Most of us are familiar with the fairytale; but in modernity, the principle extrapolated has been extended thus: the natural pendulum of occurrences must fall within a certain set of margins, as opposed to reaching the outer limits of extremes.  And, indeed, most things settle into a comfortable compromise of corollary constancy; it is precisely because of the anomaly of extremes that we take special note of the exceptions which develop and manifest.  And that is always the continuing hope of most individuals — for a reaching of compromise, and static settling into a middle ground, etc.

But for Federal employees and U.S. Postal workers who find that a medical condition begins to impact one or more of the essential elements of one’s positional duties with the Federal government or the U.S. Postal Service, the Goldilocks Principle will often fail to apply.  Increasing pressure is brought to bear (no pun intended) upon the Federal employee or U.S. Postal worker who shows signs of vulnerability; perhaps an initial verbal warning, then a written admonishment; then, the placement of a PIP within the constant environment of hostility; restrictions upon leave usage, and finally, a proposal to remove.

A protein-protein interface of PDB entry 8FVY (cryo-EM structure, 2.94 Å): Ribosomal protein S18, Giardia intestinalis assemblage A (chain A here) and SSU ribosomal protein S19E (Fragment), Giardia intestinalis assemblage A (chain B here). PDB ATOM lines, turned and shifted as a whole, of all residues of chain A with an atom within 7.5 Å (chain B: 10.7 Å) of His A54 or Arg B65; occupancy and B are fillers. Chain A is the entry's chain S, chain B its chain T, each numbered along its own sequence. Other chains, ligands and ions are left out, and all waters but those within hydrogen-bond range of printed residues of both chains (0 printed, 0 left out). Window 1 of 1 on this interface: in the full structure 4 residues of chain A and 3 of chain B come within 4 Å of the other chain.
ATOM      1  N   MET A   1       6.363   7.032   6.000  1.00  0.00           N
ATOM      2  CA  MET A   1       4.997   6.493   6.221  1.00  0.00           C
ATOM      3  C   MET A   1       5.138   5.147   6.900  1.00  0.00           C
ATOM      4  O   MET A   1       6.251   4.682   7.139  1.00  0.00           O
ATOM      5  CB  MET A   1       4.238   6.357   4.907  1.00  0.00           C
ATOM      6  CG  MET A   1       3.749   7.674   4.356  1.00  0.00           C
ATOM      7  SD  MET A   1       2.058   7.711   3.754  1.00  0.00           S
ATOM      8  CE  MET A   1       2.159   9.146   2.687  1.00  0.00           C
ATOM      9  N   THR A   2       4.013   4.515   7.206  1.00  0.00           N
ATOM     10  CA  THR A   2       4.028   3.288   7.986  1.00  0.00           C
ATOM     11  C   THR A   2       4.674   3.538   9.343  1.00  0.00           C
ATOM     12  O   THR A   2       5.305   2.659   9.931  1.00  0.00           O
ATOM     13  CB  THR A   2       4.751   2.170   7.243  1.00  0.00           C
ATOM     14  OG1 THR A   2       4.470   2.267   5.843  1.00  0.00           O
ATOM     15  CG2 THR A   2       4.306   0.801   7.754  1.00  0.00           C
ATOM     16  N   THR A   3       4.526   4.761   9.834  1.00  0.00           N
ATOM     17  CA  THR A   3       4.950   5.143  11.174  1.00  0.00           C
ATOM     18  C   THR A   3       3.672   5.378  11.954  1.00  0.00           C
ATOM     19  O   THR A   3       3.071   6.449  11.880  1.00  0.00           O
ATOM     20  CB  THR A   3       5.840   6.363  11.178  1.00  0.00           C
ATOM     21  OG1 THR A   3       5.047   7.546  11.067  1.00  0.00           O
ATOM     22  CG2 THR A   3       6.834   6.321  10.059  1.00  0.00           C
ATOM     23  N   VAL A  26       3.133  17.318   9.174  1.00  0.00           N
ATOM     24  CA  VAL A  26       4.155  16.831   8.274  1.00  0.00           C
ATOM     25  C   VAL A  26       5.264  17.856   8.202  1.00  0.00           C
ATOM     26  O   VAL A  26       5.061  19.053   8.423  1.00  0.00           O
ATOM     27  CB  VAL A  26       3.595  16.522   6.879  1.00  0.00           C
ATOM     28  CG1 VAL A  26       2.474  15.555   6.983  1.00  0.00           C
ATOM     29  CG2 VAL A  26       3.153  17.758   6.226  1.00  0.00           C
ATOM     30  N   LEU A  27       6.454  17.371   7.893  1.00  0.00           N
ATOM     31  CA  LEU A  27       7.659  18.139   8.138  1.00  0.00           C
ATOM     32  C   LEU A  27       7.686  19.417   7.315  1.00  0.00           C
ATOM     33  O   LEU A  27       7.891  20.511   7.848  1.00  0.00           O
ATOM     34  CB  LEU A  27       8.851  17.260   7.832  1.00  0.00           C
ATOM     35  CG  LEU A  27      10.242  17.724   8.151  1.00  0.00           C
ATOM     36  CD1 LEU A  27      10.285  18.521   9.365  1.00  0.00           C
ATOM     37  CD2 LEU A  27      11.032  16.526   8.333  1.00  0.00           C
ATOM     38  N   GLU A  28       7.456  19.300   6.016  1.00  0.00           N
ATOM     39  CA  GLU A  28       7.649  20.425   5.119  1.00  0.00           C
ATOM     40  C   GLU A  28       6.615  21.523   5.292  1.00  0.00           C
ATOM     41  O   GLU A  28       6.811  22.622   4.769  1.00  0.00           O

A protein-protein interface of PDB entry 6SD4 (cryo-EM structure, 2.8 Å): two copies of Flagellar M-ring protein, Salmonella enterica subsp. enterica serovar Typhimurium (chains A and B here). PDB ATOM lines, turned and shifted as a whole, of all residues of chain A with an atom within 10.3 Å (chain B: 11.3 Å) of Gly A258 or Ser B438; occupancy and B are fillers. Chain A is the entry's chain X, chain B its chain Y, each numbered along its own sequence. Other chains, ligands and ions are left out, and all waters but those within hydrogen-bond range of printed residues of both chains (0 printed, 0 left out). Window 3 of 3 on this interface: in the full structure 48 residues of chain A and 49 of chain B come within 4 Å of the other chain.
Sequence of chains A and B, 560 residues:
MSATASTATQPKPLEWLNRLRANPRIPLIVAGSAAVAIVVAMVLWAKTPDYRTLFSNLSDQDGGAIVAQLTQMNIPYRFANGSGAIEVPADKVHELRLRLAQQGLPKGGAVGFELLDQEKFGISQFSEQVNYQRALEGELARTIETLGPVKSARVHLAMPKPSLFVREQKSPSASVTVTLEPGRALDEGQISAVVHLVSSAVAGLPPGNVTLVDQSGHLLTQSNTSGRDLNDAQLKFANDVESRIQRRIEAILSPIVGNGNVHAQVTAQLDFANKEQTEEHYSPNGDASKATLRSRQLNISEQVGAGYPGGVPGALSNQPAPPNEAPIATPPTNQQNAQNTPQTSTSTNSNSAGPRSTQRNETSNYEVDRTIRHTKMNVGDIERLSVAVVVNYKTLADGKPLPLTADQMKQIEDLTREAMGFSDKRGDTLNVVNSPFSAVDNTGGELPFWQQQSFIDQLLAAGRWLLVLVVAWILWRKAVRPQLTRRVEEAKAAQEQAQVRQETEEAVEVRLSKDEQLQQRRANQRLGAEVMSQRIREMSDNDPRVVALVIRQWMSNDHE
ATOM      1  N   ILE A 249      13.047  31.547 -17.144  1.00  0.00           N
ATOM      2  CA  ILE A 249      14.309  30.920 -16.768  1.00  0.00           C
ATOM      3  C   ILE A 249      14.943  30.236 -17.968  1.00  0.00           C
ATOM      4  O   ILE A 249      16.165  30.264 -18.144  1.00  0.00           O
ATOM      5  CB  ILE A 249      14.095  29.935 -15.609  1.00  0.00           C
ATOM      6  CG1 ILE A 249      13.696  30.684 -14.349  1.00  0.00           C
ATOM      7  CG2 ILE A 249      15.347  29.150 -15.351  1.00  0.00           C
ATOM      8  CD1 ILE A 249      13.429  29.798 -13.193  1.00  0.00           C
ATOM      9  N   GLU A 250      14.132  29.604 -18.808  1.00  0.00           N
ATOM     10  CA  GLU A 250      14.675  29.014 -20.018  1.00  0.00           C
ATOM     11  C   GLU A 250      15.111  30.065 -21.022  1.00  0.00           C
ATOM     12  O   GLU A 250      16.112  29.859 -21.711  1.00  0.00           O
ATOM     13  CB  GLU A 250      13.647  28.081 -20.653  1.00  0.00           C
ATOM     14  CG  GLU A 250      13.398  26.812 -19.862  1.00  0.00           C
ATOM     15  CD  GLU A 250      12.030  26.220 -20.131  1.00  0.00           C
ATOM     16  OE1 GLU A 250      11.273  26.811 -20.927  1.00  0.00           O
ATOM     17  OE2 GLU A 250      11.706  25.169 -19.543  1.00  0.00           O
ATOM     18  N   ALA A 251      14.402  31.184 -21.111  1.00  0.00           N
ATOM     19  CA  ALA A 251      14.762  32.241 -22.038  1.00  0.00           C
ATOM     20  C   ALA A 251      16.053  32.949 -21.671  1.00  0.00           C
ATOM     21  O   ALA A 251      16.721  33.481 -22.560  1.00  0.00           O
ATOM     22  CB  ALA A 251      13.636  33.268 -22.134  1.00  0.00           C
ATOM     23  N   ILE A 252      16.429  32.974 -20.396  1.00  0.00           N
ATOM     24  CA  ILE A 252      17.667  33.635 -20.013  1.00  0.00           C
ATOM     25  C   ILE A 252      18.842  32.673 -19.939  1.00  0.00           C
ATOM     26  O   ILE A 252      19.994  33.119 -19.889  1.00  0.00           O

Medical conditions require priority of purpose and attending to the medical condition itself.  Actions by agencies and the U.S. Postal Service often serve to exacerbate the medical condition.  Filing for Federal Disability Retirement benefits through the U.S. Office of Personnel Management, whether the Federal employee or U.S. Postal worker is under FERS, CSRS or CSRS Offset, is an option which should be considered earlier, than later.

In the end, of course, the Goldilocks Principle is somewhat relatively determined by where those margins or goalposts are placed; for, in preparing, formulating and filing for Federal Disability Retirement benefits through OPM, the realization that the middle ground of comfort is far from the fences of the extreme, depends upon where the Federal or Postal employee is standing, in relation to the medical condition, the harassment received, and the empathy shown (or more precisely stated, the lack thereof) by the agency and the U.S. Postal Service.

Sincerely,

Robert R. McGill, Esquire